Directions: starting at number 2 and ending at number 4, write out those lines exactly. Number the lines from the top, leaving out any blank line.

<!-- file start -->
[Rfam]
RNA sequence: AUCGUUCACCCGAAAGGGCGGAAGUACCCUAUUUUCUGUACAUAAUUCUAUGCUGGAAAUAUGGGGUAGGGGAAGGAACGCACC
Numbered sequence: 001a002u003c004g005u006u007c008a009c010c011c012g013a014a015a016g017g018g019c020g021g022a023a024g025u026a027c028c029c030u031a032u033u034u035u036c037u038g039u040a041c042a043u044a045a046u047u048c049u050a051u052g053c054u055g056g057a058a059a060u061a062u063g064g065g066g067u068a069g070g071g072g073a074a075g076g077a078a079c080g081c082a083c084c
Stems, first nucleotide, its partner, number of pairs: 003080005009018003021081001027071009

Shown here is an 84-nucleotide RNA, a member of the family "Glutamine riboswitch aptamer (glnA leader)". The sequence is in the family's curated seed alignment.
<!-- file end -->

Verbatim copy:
RNA sequence: AUCGUUCACCCGAAAGGGCGGAAGUACCCUAUUUUCUGUACAUAAUUCUAUGCUGGAAAUAUGGGGUAGGGGAAGGAACGCACC
Numbered sequence: 001a002u003c004g005u006u007c008a009c010c011c012g013a014a015a016g017g018g019c020g021g022a023a024g025u026a027c028c029c030u031a032u033u034u035u036c037u038g039u040a041c042a043u044a045a046u047u048c049u050a051u052g053c054u055g056g057a058a059a060u061a062u063g064g065g066g067u068a069g070g071g072g073a074a075g076g077a078a079c080g081c082a083c084c
Stems, first nucleotide, its partner, number of pairs: 003080005009018003021081001027071009